Philip Larkin's "Sad Steps" And Sir Philip Sidney Of Sonnet 31 From Astrophel And Stella: The Moon


Philip Larkin's "Sad Steps" and Sir Philip Sidney of Sonnet 31 from
Astrophel and Stella: The Moon
An object can represent many different things to many different
people. One object of interest is the moon. Philip Larkin, the speaker of
Sad Steps, and Sir Philip Sidney, speaker of sonnet 31 from Astrophel and
Stella, have different feelings and attitudes towards the moon. Each
speaker uses various rhetorical devices to present their opinion of the
moon. Larkin uses these devices to show his bitterness and the ridiculous
nature of the moon and what people think of it, and Sir Philip Sidney uses
these devices to prevail his admiration of the moon in its grace amongst
the stars.
Sir ...

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moon “can judge of love”, and can solve his love troubles, as a “
lozenge of love” (Sad Steps, line 11) would. Sir Philip Sidney's attitude
toward the moon is quite serious, which is also the tone of the essay. He
takes the moon very seriously, as if it were divine. He adds character to
the moon, as if it were a person. He describes the moon's “love acquainted
eyes” (line 5) and remarks how “wan a face” (line 2) it has. This imagery
makes the moon more real and praiseworthy, for how can you admire a person
without a face? The imagery adds a face to the moon for others to admire
as does himself. Philip Larkin's attitude toward the moon is quite
different, although there is a definite connection between the two poems.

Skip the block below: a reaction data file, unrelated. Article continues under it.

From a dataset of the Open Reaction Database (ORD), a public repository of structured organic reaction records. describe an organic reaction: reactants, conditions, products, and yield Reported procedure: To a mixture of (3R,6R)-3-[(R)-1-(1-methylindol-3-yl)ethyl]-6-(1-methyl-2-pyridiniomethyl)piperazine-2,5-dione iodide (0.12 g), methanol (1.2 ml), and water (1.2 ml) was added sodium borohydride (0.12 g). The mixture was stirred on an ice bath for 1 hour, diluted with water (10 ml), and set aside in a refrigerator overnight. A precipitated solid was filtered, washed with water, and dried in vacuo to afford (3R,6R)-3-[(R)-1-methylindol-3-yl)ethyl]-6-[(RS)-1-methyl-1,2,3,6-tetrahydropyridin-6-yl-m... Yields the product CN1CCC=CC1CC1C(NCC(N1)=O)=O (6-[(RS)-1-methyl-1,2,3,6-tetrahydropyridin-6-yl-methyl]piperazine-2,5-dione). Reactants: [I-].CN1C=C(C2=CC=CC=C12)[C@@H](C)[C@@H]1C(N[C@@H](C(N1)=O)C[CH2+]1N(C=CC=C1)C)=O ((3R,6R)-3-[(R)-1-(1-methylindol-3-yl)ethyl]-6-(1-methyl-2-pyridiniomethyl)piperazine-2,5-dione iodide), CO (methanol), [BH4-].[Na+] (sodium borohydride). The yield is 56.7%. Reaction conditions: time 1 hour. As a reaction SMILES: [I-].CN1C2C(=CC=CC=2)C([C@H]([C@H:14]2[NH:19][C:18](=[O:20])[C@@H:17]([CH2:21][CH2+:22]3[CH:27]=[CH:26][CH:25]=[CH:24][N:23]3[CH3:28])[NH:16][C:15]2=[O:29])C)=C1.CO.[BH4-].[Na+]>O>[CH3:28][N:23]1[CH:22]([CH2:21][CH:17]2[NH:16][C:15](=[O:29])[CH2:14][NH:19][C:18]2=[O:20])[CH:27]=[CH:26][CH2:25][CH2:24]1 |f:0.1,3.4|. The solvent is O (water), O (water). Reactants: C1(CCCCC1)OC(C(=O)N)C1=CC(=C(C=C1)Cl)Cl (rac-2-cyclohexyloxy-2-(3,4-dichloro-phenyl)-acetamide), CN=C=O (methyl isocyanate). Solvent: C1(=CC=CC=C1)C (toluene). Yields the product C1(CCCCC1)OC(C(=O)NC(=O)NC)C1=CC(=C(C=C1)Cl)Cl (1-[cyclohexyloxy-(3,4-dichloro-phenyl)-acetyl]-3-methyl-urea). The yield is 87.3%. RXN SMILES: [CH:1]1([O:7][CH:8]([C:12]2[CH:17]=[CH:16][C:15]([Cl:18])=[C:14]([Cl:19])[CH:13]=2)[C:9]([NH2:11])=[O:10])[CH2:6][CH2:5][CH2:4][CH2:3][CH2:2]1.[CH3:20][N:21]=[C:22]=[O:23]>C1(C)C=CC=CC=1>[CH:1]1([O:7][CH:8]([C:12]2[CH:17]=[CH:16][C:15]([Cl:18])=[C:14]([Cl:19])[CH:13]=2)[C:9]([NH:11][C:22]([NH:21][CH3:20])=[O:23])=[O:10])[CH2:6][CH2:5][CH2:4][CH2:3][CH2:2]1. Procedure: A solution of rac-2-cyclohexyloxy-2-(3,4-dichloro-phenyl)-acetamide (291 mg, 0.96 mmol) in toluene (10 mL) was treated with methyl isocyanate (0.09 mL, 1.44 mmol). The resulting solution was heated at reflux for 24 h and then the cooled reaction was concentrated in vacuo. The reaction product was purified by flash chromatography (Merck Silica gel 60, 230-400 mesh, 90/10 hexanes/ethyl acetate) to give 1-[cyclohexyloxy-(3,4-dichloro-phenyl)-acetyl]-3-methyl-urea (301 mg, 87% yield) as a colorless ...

Larkin's attitude toward the moon is quite bitter. Larkin is crude
and sarcastic in his poem when talking of the moon. He teases Sidney's
view of the moon, calling it a “Lozenge of love! Medallion of art!/ O
wolves of memory! Immensements!” (lines 11-12) when ...

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Philip Larkin's "Sad Steps" And Sir Philip Sidney Of Sonnet 31 From Astrophel And Stella: The Moon. (2007, January 23). Retrieved January 22, 2018, from http://www.essayworld.com/essays/Philip-Larkins-Sad-Steps-Sir-Philip/59169
"Philip Larkin's "Sad Steps" And Sir Philip Sidney Of Sonnet 31 From Astrophel And Stella: The Moon." Essayworld.com. Essayworld.com, 23 Jan. 2007. Web. 22 Jan. 2018. <http://www.essayworld.com/essays/Philip-Larkins-Sad-Steps-Sir-Philip/59169>
"Philip Larkin's "Sad Steps" And Sir Philip Sidney Of Sonnet 31 From Astrophel And Stella: The Moon." Essayworld.com. January 23, 2007. Accessed January 22, 2018. http://www.essayworld.com/essays/Philip-Larkins-Sad-Steps-Sir-Philip/59169.
"Philip Larkin's "Sad Steps" And Sir Philip Sidney Of Sonnet 31 From Astrophel And Stella: The Moon." Essayworld.com. January 23, 2007. Accessed January 22, 2018. http://www.essayworld.com/essays/Philip-Larkins-Sad-Steps-Sir-Philip/59169.
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PAPER DETAILS
Added: 1/23/2007 07:38:34 AM
Category: Poetry & Poets
Type: Premium Paper
Words: 543
Pages: 2

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